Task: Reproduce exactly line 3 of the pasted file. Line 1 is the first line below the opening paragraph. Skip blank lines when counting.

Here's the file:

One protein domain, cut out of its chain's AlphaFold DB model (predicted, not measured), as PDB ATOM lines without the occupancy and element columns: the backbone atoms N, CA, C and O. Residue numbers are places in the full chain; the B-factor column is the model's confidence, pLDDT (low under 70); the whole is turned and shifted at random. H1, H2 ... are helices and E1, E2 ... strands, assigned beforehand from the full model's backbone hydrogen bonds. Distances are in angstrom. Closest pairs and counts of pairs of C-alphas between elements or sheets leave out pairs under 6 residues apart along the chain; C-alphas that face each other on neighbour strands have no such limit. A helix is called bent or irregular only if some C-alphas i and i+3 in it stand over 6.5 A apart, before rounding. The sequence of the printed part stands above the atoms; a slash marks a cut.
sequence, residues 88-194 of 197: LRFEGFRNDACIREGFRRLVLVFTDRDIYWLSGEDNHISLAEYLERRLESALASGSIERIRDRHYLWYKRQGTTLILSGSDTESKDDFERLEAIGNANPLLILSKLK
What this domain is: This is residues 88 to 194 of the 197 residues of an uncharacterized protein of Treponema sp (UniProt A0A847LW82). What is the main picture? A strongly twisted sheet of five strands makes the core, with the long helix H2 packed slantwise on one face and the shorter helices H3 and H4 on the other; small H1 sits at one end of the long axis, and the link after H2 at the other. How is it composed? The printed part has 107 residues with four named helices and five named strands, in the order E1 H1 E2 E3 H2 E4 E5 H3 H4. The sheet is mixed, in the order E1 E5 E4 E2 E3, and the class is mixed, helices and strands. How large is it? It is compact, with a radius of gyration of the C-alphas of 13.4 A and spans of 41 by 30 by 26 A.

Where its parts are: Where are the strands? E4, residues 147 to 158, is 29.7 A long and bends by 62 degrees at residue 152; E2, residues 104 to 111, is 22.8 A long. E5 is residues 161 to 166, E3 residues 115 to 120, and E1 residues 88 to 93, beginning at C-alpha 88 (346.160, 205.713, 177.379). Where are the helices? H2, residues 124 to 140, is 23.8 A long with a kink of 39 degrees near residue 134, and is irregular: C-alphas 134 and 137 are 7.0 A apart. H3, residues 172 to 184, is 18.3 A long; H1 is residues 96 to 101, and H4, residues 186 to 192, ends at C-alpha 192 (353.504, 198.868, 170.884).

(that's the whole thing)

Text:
Where its parts are: Where are the strands? E4, residues 147 to 158, is 29.7 A long and bends by 62 degrees at residue 152; E2, residues 104 to 111, is 22.8 A long. E5 is residues 161 to 166, E3 residues 115 to 120, and E1 residues 88 to 93, beginning at C-alpha 88 (346.160, 205.713, 177.379). Where are the helices? H2, residues 124 to 140, is 23.8 A long with a kink of 39 degrees near residue 134, and is irregular: C-alphas 134 and 137 are 7.0 A apart. H3, residues 172 to 184, is 18.3 A long; H1 is residues 96 to 101, and H4, residues 186 to 192, ends at C-alpha 192 (353.504, 198.868, 170.884).